Victor Hugo is well-loved in America for Les misérables–not for the book, but for the English-language musical that was made from it in 1980. (It’s so popular that it has a nickname: Les mis.) Even children know him; or, more accurately, know of his work, through the Disney film The Hunchback of Notre Dame–Quasimodo is a character recognized throughout American culture.
Hugo was a complicated guy. He started out as a conservative, then became so vocally opposed to the dickwad “emperor” Napoléon III that he had to go into exile. (Dickwad explained in the English notes below.) He returned to Paris when the Second Empire fell, and stayed there through the Prussian siege of Paris in 1870-1871 and the Commune (my favorite of the four French Revolutions). He fought against the death penalty, but was very much in favor of the colonization of West and North Africa; unlike many of his generation, he never spoke out about slavery. Wikipedia lists a couple of long-term mistresses and lots of casual affairs–he was sexually active until a few weeks before his death at the age of 83. (Reminds me of my French grandfather, who fathered my mother and aunt in his sixties. ¡Muy fuerte!, as a Mexican friend said when I told him the story–I will not try to describe the accompanying gesture.) He also seems to have been devoted to his children, both legitimate and extra-marital.
His poetry is far less known than his prose, but this being National Poetry Month, today I’ll give you a poem of his that I love. It’s one of those things that is dear to me not because of the poem itself, but because of my associations with it, so you might not love it quite as much as I do. Nonetheless: it’s a good one–if, like me, you are trying to learn to speak French, I recommend that you spring $0.69 for the recording and explication of it byFrench Today series of French-language instructional materials. Here’s the poem, and don’t forget to scroll down for the English notes, where I talk about the noun dickwad and the phrasal verb to spring [quantity of money] for [something]. Native speakers (of French): there are also a couple of French questions at the bottom of the page.)of the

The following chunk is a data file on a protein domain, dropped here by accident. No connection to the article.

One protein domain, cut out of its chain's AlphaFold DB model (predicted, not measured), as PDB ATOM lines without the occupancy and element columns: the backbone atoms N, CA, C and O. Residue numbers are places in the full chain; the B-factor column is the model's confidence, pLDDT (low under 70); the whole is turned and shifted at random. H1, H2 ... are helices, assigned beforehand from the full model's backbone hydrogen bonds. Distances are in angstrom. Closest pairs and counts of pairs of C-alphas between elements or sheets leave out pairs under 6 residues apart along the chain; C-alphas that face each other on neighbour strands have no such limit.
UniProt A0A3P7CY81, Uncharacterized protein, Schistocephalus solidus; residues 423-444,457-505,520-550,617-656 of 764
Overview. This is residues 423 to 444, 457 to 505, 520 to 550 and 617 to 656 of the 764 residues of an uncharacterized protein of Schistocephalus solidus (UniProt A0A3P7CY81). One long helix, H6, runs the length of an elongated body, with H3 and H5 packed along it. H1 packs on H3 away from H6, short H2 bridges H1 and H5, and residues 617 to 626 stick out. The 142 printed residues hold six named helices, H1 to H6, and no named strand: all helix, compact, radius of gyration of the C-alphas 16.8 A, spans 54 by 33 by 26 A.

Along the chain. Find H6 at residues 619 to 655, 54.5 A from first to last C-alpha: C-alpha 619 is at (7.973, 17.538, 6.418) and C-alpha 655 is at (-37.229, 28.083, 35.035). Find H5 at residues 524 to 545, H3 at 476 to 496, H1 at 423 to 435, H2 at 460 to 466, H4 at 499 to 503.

Elle était déchaussée, elle était décoiffée
Elle était déchaussée, elle était décoiffée,
Assise, les pieds nus, parmi les joncs penchants ;
Moi qui passais par là, je crus voir une fée,
Et je lui dis : Veux-tu t’en venir dans les champs ?
Elle me regarda de ce regard suprême
Qui reste à la beauté quand nous en triomphons,
Et je lui dis : Veux-tu, c’est le mois où l’on aime,
Veux-tu nous en aller sous les arbres profonds ?
Elle essuya ses pieds à l’herbe de la rive ;
Elle me regarda pour la seconde fois,
Et la belle folâtre alors devint pensive.
Oh ! comme les oiseaux chantaient au fond des bois !
Comme l’eau caressait doucement le rivage !
Je vis venir à moi, dans les grands roseaux verts,
La belle fille heureuse, effarée et sauvage,
Ses cheveux dans ses yeux, et riant au travers.
dickwad: jerk, asshole. Like many other English-language slang terms for jerks, it is derived from a slang term meaning penis–in this case, dick, which is not quite baby-talk, but is nonetheless somewhat childlike or, at any rate, not very sophisticated. And yet: don’t say it in front of my grandmother.
to spring for: to spend money on something. It can have an implication of spending money for someone else, specifically, especially in the third person–but that is not necessarily the case. Some examples (invented by me, for clarity):
- I’m short on money right now, but yesterday I sprung for a book on famous Second Empire courtesans. Tourists today would never guess what went on in the Palais Garnier in those days… No implication that it was for someone else here–it’s clear from the context (at least to a native speaker) that I bought the book for myself. (…and I did!)
- My fucking parents won’t spring for week in Mexico for spring break. (Here it’s pretty clear that the spoiled college student (not me) is complaining about a third party–his parents–not being willing to underwrite the expense of this particular “spring break” (school vacation around Eastertime) adventure for him.
The expression can also include a specific amount of money, in which case it is the direct object of the verb:
- I recommend that you spring $0.69 for the recording and explication of it byFrench Today series of French-language instructional materials. (That’s from this blog post.) of the
- I’m short on money right now, but I sprung $3.50 for a short book on the Battle of Waterloo yesterday. (…which is absolutely true!)
…and yes, the past tense (and past participle) of to spring is sprung.
Native speakers: in this context, how would you interpret riant au travers?
For LG, la fée que je crus voir.